Sunday, May 23, 2010

"I Do" - A Daily Commitment

The evening sun had wrestled its way through the black-bottomed clouds just in time to take some of the chill off the small crowd of friends and family. We had gathered at sunset in our finery to witness the exchange of vows and a new beginning. The threat of the uncharacteristically cold May afternoon's rain had passed, at least for a time, as if to give a blessing and lend expectation to the young couple starting their lives together. The scene betrayed other hints of hope. A 3-month old chubby-cheeked girl squirmed in her mother's arms, sporadically announcing the pain of her first tooth, poking its way through throbbing gums. This firstborn child, grandchild and great-grandchild challenged the starry-eyed wedding couple for top billing, and came a close second.

As we listened to the preacher’s cheery and challenging words spoken to the anxious couple, and to us, we all sensed the approaching climax of the ceremony. Despite the anticipated rousing applause, it was not the passionate kiss that would seal the pact. It was the echoed covenantal words, "I do". Though repeated in measured tones, the fervour and sincerity belied the simplicity of the two one-syllable words, easily trumping any words the couple had ever used before. Taken at face value, and despite any worldly cynicism that might argue otherwise, this was a meaningful moment. No one gathers to hear a couple say to each other, "I might", or "Subject to...I will". Marriage, regardless of declining popularity, not-so-hidden reservations, sad statistics or the skeptics touting modern alternatives, is still an unconditional commitment, a vow. What else could it be? No one celebrates a contract of convenience.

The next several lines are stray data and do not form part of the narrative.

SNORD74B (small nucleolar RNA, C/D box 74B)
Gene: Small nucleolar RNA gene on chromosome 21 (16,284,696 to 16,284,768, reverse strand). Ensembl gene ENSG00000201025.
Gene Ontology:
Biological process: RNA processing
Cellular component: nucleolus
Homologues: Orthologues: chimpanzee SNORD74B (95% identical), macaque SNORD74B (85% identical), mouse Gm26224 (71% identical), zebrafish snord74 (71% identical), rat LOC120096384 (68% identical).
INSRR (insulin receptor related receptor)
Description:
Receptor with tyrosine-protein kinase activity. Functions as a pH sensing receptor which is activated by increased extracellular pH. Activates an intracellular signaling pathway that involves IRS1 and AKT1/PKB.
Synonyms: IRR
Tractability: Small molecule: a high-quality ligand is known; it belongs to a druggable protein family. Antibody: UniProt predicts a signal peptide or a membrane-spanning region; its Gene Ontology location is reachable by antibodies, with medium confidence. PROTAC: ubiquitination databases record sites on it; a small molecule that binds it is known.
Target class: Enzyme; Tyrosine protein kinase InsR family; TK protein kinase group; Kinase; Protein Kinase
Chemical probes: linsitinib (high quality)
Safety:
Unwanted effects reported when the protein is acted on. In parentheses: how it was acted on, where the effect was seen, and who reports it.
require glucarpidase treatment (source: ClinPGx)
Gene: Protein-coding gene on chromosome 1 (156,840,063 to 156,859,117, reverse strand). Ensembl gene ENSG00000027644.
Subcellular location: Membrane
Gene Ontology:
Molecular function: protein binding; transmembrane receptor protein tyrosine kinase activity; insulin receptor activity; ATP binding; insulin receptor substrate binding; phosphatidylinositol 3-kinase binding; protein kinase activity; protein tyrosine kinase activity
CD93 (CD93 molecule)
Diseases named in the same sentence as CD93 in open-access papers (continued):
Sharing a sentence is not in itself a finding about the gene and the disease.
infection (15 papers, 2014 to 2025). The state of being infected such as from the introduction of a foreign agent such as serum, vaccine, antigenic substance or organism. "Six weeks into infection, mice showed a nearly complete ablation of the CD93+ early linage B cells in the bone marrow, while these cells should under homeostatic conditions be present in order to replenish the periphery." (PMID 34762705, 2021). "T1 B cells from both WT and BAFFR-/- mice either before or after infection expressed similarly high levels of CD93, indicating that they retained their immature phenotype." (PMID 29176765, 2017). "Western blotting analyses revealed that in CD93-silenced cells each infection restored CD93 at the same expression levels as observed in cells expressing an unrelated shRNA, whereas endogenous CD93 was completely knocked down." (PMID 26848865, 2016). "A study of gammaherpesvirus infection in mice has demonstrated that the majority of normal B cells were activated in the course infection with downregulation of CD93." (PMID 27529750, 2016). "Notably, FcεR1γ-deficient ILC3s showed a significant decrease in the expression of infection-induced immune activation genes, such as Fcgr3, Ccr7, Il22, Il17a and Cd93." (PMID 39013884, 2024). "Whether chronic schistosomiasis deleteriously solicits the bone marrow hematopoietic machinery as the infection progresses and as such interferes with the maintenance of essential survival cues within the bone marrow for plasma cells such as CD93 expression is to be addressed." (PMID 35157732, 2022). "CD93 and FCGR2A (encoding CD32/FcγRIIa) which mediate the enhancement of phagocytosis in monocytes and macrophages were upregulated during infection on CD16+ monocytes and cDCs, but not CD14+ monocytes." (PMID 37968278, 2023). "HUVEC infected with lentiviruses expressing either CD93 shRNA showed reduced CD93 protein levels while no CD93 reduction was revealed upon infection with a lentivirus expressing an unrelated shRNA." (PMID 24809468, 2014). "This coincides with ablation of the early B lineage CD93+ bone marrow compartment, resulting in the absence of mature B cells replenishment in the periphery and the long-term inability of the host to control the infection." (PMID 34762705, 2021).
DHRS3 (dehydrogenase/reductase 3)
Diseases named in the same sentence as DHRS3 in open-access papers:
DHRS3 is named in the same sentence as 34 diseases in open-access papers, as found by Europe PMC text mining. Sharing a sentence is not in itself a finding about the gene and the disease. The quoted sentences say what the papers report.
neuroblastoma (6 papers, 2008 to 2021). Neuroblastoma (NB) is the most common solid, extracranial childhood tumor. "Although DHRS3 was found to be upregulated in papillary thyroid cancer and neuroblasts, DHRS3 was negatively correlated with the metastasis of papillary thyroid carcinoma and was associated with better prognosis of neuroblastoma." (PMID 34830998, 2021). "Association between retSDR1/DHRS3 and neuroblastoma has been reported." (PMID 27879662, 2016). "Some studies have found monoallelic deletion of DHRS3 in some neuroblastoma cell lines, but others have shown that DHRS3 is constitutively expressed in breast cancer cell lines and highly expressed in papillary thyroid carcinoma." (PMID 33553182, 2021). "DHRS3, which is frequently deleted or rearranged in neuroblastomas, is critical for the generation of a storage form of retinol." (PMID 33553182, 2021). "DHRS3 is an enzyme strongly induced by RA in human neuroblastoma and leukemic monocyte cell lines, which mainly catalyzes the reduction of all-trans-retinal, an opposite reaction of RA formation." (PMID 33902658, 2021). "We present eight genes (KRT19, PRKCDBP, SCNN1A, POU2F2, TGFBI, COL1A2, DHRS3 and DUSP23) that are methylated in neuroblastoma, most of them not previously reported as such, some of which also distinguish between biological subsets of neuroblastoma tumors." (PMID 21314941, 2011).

We watched this life-changing mutual pledge with our own hopes caught up in the words. We were not merely observers, but participants in this drama. Staged so beautifully, each tiny detail evidencing love, it was more than a heart-touching performance, a one act passion play with designated speaking parts and supporting cast. It was, at its best, a solemn, even holy, swearing of an oath that would alter lives dramatically, and of more than just two 24 year olds. It was an instance of rare beauty, merging the solemnity and joy of the moment, juxtaposing the delicate radiance of the bride with the strength of the smitten groom, mixing nervous laughter with sincere tears.

While symbolically represented, the groom wearing his father’s wedding ring and signing the legal documents with his father's cherished fountain pen, I am sure the congregation all felt his presence. Hugh, my friend, the father of the groom, would have loved nothing more than to have been there giving speeches, embracing each celebrant, toasting us all with a salutary “Chimo!”, and tenderly holding that tiny grandchild and shedding tears of gratitude for it all. His temporal ending one year ago also ended the collection of memories that he created and we carry like a well-worn photo album. But his influence among the stretching shadows was tangible. He was silhouetted in the strong characters of those who stood to share their words and love, those whom he encouraged to carry on, to make new memories and share new beginnings. We all are craftsmen and women who must build the future on the foundation of faithfulness others have framed.

As I stood, shaking and stiffening as the cool evening air came in off the grey ocean, reminding me of my own relentless combatant, Parkinson’s, I realized how much I need to be reminded of those words, “I do”. Just two simple words that are worthy of being restated each day. Words of continuous commitment to our spouses, to our children and grandchildren, to our family and friends, whether rich or poor, sick or healthy, easy or tough. Two words that affirm our vow to keep the promises made and fight the daily battles despite the loss of fellow warriors. For we are the fragile bridge between yesterday and tomorrow. We are guardians of a sacred oath, a legacy to love, “As high as the heavens and deep as the ocean”.

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